Three limitations to our analysis should be acknowledged. The study uses a repeated cross-sectional design, which limits the analyses of differences over time. Self-reported data is dependent on respondent's perspectives, which in some cases could differ from objective assessments of access to care through process and outcome measures from administrative data repositories. While the sample size for the analyses is relatively large and the statistical analyses are adequately powered, the analysis distinguishes among only four regions of the United States (i.e., Northeast, Midwest, South, and West). Further research could benefit from state-level information to account for the regional factors that influence access to primary care and patients’ perspectives such as Medicaid eligibility.

Conclusions

This study finds that, from the approval of the ACA in 2010 until the implementation of its health insurance mandate in 2014, adults were progressively less likely to report barriers to primary care. These findings are suggestive of improved preparedness of primary care providers for an increased influx of patients between the rollout of the ACA in 2010 until the implementation of the health insurance mandate in 2014.

Future research should use objective measures (e.g., process and outcome measures from administrative data) and should address the specific impact of external forces such as new models of health care delivery and of internal transformations such as the widespread adoption of electronic health records. In addition, the effect in future years of abolishing the ACA health insurance mandate should be carefully evaluated using measures of access to care and patients’ experiences of care.

  • Suggested citation Vargas Bustamante A, Chen J. Lower barriers to primary care after the implementation of the Affordable Care Act in the United States of America. Rev Panam Salud Publica. 2018;42:e106. https://doi.org/10.26633/RPSP.2018.106
  • Funding. Jie Chen acknowledges funding from the U.S. National Institute on Minority Health and Health Disparities grant number 1R01MD011523-01.
  • Disclaimer. Authors hold sole responsibility for the views expressed in the manuscript, which may not necessarily reflect the opinion or policy of the RPSP/PAJPH or PAHO.

REFERENCES

  • 1
    U.S. Department of Health and Human Services. Overview of the uninsured in the United States: a summary of the 2011 Current Population Survey. Available from: https://aspe.hhs.gov/basic-report/overview-uninsured-united-states-summary-2011-current-population-survey Accessed on 10 January 2018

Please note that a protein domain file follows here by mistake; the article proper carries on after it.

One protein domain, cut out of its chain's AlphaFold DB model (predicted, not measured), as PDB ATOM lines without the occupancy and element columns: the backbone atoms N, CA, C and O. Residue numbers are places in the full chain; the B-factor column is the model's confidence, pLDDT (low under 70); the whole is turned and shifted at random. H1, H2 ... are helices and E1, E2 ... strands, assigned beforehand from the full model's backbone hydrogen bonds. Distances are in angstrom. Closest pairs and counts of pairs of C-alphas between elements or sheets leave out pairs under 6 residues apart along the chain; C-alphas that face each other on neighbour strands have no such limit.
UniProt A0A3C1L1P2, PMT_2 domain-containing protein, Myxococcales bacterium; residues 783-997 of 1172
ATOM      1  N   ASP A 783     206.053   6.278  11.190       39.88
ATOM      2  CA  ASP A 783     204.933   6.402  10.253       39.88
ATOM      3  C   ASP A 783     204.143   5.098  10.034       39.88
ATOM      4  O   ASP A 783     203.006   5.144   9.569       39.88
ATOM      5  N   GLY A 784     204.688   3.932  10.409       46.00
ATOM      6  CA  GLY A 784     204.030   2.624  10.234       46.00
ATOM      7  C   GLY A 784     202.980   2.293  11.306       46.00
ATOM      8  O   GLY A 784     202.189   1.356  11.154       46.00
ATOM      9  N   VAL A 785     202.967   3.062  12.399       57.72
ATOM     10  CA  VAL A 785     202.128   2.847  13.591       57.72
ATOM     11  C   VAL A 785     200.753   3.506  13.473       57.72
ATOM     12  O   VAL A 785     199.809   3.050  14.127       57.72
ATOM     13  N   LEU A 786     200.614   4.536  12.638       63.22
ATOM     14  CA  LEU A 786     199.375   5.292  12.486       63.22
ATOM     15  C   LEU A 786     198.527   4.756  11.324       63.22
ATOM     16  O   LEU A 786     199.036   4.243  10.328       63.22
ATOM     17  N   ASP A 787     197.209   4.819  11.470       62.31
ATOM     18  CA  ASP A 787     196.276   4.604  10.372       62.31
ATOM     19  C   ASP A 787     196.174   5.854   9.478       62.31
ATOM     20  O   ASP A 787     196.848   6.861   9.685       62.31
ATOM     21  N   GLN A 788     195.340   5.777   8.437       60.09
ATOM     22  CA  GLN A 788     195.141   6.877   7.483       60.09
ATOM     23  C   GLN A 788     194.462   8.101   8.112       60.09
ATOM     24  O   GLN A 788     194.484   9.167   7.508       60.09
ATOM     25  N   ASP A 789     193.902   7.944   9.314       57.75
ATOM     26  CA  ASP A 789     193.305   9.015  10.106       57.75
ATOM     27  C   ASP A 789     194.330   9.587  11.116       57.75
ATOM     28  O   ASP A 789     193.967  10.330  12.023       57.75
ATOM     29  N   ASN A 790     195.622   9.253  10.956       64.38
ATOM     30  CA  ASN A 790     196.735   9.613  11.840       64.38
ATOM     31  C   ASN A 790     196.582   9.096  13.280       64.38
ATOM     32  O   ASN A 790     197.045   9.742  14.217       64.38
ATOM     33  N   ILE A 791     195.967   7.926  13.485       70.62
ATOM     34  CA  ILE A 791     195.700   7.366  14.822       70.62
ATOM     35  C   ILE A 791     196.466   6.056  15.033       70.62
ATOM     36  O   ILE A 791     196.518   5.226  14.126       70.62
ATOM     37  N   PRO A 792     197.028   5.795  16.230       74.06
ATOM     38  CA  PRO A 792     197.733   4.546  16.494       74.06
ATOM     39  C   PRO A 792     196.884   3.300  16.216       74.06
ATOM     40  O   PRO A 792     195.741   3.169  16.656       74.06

» https://aspe.hhs.gov/basic-report/overview-uninsured-united-states-summary-2011-current-population-survey
  • 2
    Bustamante AV, Fang H, Rizzo JA, Ortega AN. Heterogeneity in health insurance coverage among US Latino adults. J Gen Intern Med. 2009;24 Suppl 3:561-6.
  • 3
    Ortega AN, Rodriguez HP, Vargas Bustamante A. Policy dilemmas in Latino health care and implementation of the Affordable Care Act. Annu Rev Public Health. 2015;36:525-44.
  • 4
    Rodriguez MA, Bustamante AV, Ang A. Perceived quality of care, receipt of preventive care, and usual source of health care among undocumented and other Latinos. J Gen Intern Med. 2009;24 Suppl 3:508-13.
  • 5
    Chen J, Vargas-Bustamante A, Mortensen K, Ortega AN. Racial and ethnic disparities in health care access and utilization under the Affordable Care Act. Med Care. 2016;54(2):140-6.
  • 6
    Long SK, Karpam M, Kenney G, Wissoker D, Zuckerman S, Wissoker D, et al. Health insurance coverage under the ACA as of December 2014. Washington, D.C.: Urban Institute Health Policy Center; 2015.
  • 7
    Hayes SL, Riley P, Radley DC, McCarthy D. Closing the gap: past performance of health insurance in reducing racial and ethnic disparities in access to care could be an indication of future results. Issue Brief (Commonw Fund). 2015 Mar;5:1-11.
  • 8
    Chen J, Bustamante AV, Tom SE. Health care spending and utilization by race/ethnicity under the Affordable Care Act's dependent coverage expansion. Am J Public Health. 2015;105 Suppl 3:S499-507.
  • 9
    Sommers BD, Gunja MZ, Finegold K, Musco T. Changes in self-reported insurance coverage, access to care, and health under the Affordable Care Act. JAMA. 2015;314(4):366-74.
  • 10
    Cutler DM. From the Affordable Care Act to affordable care. JAMA. 2015;314(4):337-8.
  • 11
    Chen J, Vargas-Bustamante A, Novak P. Reducing young adults’ health care spending through the ACA expansion of dependent coverage. Health Serv Res. 2017;52(5):1835-57.
  • 12
    Fleming NS, Culler SD, McCorkle R, Becker ER, Ballard DJ. The financial and nonfinancial costs of implementing electronic health records in primary care practices. Health Aff (Millwood). 2011;30(3):481-9.
  • 13
    Hamel L, Doty M, Norton M, Ryan J, Brodie M, Abrams M, et al. Experiences and attitudes of primary care providers under the first year of ACA coverage expansion. New York: The Commonwealth Fund; 2016.
  • 14
    California Health Care Foundation. Patients and providers speak: early care experiences under the ACA. Oakland: CHCF; 2014.
  • 15
    Andersen RM. Revisiting the behavioral model and access to medical care: Does it matter? J Health Soc Behav. 1995;36(1):1-10.
  • 16
    Ku L, Jones K, Shin P, Bruen B, Hayes K. The states’ next challenge—securing primary care for expanded Medicaid populations. N Engl J Med. 2011;364(6):493-5.
  • 17
    Rodriguez HP, Rogers WH, Marshall RE, Safran DG. The effects of primary care physician visit continuity on patients’ experiences with care. J Gen Intern Med. 2007;22(6):787-93.
  • 18
    Rodriguez HP, Chen X, Martinez AE, Friedberg MW. Availability of primary care team members can improve teamwork and readiness for change. Health Care Manage Rev. 2016:41(4):31-7.
  • 19
    Grabowski DC, O’Malley AJ. Use of telemedicine can reduce hospitalizations of nursing home residents and generate savings for Medicare. Health Aff (Millwood). 2014;33(2):244-50.
  • 20
    Weinick RM, Burns RM, Mehrotra A. Many emergency department visits could be managed at urgent care centers and retail clinics. Health Aff (Millwood). 2010;29(9):1630-6.

History

  • Received
    02 June 2017
  • Accepted
    11 Jan 2018
  • Online publication
    30 Aug 2018
Organización Panamericana de la Salud Washington - Washington - United States
E-mail: contacto_rpsp@paho.org